Why Architecture?

So, what do you want to do with your life?

I can’t count how many times I’ve been asked this question, by teachers, peers, strangers, even myself. It’s impossible to choose a career path with full confidence. We all have a multitude of interests, and one occupation couldn’t possibly fulfill everything we desire. It was tough to be selective in my passions as college applications rolled out. After hundreds of hours of deliberating, doubting, and deciding, I settled on applying to architecture programs nationwide.

I admittedly considered pursuing art as a career, but I felt that it didn’t offer me enough “real world” impact. Churning out canvasses and sculptures to be admired in galleries wouldn’t give me the satisfaction of making a difference in my community.  I chose architecture because it uses art and creativity as a platform for the humanistic influence I crave. Architects are able to make tangible impacts on their societies that will stand long after themselves. Designing a building or a bridge isn’t just about looks or aesthetics. It’s about creating spaces where people will exist, where their memories will be made, and that’s an insanely powerful, and rewarding position to be in.

Going into my college application process, I didn’t know how much more work I’d have to do than most of my peers. On top of taking standardized tests, writing the required essays for general admissions, and filling out forms, forms, and more forms, I had to write architecture specific essays, create a multimedia art portfolio in a single semester, and decide what kind of architect, and person, I wanted to be. It was an extremely busy and stressful stretch of months, but I managed to come out of it relatively unharmed.

I applied to nine schools in total: UCLA, UC Berkeley, the University of Notre Dame, ASU – Barrett Honors College, the University of Hawaii – Mānoa, Northeastern, USC, Syracuse University, and Washington University in St. Louis. About half of them had portfolio requirements, all slightly different, but some common themes ran through them. They wanted me to show a breadth of artistic capability, in a variety of mediums. However, each and every school said that although artistic excellence is great, creativity and individuality were most valuable. My best piece of advice to anyone who is applying to architecture schools is to find your artistic identity and push it to its limits. Trust me, I know how much easier said this is than done. I still don’t think I’ve found all of mine, and I’m not sure I ever will. But, every so often, a glimpse of it will peak out from the shadows and I’ll create a piece that’s a true reflection of who I am. That is what architecture schools are looking for in applicants.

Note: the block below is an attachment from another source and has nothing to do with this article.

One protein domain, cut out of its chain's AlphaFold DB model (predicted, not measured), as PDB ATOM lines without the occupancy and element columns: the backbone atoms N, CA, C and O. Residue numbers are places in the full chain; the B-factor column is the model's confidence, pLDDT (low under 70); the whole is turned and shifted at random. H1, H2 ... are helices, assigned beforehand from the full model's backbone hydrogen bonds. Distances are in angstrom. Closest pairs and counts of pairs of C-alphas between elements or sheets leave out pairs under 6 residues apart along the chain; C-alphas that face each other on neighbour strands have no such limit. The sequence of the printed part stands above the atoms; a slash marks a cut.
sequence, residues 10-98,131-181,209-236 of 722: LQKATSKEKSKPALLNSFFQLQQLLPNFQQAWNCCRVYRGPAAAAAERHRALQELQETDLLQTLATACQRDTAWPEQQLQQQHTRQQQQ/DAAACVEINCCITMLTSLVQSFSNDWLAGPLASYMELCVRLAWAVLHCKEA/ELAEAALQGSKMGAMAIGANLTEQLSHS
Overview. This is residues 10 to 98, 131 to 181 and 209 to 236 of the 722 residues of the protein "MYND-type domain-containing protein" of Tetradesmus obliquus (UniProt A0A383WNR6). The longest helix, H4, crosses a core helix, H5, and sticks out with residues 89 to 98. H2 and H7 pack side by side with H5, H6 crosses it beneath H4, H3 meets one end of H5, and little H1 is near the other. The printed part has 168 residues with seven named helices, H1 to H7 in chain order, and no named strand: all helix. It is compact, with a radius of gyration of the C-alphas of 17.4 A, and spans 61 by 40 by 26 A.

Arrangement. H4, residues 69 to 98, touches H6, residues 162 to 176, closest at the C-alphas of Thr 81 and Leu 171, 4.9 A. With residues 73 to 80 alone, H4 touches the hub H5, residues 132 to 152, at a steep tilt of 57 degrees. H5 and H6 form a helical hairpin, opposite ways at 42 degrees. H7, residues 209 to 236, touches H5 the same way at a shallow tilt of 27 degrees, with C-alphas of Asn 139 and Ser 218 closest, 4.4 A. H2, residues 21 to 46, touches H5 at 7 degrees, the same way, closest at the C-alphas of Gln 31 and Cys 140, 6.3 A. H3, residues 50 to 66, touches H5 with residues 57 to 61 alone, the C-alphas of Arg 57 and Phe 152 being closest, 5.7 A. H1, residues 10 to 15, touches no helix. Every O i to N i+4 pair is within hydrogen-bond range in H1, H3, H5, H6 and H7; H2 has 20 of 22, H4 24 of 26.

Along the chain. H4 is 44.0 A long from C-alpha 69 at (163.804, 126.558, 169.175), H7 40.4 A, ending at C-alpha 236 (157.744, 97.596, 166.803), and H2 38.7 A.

I received admission from Washington University in St. Louis, ASU Barrett, Syracuse University, USC, and the University of Hawaii, and was waitlisted at the University of Notre Dame, Northeastern University, and UC Berkeley. It was SO gratifying to see my hard work pay off. Deciding on USC was an easy choice. I visited USC, as well as WashU and Syracuse, a week before deposits were due. I knew USC was the one because of it’s comprehensive program, incredible staff, and unreal opportunities from job connections to travel ab road programs. I know that I’m going to get a well rounded architecture education, from pen and paper to computer modeling, from technical comprehension to complete creative chaos. I am absolutely thrilled, and cannot wait!

I’ll be posting another blog entry soon specifically about my art portfolio – how I got started, where I drew inspiration from, how I put it together,  and the actual portfolio itself, so stay tuned!

Thank you so much for supporting me through this journey. It’s just the beginning, and I can’t wait to bring you along for the ride.

 

Best, Hana

Advertisements

Leave a Reply

Fill in your details below or click an icon to log in:

WordPress.com Logo

You are commenting using your WordPress.com account. Log Out / Change )

Twitter picture

You are commenting using your Twitter account. Log Out / Change )

Facebook photo

You are commenting using your Facebook account. Log Out / Change )

Google+ photo

You are commenting using your Google+ account. Log Out / Change )

Connecting to %s